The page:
My child is overweight My child is unhealthy

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My child is overweight My child is unhealthy
My child is overweight My child is unhealthy

My child is overweight My child is unhealthy

My child’s diet needs to be changed and he needs to lose weight.
Well according to his school any way, their little table of heights and weights puts my son close to being obese.

My son is seven and a healthy active happy  boy, he attends football training three times a week and plays matches twice a week, he’s always in the garden, kicking a ball or on the trampoline or running around.

He has one small chocolate bar twice a week, and four packets of crisps like wotsits or quavers four times a week.

The majority of his meals are healthy and nutritious, he has his recommended five fruits and veg a day.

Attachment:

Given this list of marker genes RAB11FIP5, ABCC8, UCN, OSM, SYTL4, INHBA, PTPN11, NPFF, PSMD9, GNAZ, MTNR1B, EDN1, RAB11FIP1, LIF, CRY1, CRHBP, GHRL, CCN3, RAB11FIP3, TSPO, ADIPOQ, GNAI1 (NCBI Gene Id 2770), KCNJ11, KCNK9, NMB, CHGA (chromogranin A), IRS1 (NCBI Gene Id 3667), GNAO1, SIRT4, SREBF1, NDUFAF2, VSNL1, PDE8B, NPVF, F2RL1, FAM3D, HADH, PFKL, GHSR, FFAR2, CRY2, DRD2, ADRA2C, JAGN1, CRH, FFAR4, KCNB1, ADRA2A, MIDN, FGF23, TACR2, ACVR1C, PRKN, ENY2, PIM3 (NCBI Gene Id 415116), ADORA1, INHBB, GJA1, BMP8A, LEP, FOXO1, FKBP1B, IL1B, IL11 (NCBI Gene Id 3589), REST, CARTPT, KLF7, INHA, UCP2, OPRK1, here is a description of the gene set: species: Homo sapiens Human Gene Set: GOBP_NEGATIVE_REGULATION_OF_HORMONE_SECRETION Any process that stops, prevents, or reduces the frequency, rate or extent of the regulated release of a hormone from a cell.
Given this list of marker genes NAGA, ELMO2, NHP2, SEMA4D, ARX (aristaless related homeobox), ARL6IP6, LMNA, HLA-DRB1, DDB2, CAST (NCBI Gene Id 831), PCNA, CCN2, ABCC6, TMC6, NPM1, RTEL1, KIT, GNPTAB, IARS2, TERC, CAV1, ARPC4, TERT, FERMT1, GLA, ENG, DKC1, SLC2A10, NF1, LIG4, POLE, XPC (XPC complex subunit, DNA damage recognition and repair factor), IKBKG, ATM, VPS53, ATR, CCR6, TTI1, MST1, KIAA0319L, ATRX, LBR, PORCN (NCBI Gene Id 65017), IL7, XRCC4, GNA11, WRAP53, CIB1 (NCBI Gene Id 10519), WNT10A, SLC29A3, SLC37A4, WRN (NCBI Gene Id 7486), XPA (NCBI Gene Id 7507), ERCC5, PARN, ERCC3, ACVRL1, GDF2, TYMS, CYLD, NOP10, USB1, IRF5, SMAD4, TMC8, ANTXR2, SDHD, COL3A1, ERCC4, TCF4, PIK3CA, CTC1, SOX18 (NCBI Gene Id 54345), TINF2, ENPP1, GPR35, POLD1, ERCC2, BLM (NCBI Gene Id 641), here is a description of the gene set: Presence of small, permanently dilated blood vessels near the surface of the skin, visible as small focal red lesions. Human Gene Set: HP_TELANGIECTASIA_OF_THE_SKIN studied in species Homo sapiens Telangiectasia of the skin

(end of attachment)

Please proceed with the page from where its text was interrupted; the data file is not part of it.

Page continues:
McDonald’s and take aways are a rare treat.
But no my active “skinny” boy is verging on obese and we wonder why our children grow up with body confidence issues and are consumed with worry over their figure and diet.

My child is overweight My child is unhealthy
My child is overweight My child is unhealthy

Now I understand that being healthy is important but shaming and scaring children because of a chart on someone’s computer is ridiculous.

I mean seriously have they looked at my child, there isn’t an ounce of “fat on him”.
Girls especially grow up thinking they are fat or ugly and these charts and warnings at a young age does them no good at all and could be a factor in eating disorders in later life.
What seven-year old wants to hear they’re fat, unhealthy and need to lose weight. 

They even suggested that if we didn’t nip this in the bud now he is likely to be overweight as  an adult, have health problems like type 2 diabetes or heart problems.

It is time the board of education stopped ticking boxes on a computer and actually look at our children.

My child is overweight My child is unhealthy
My child is overweight My child is unhealthy

 

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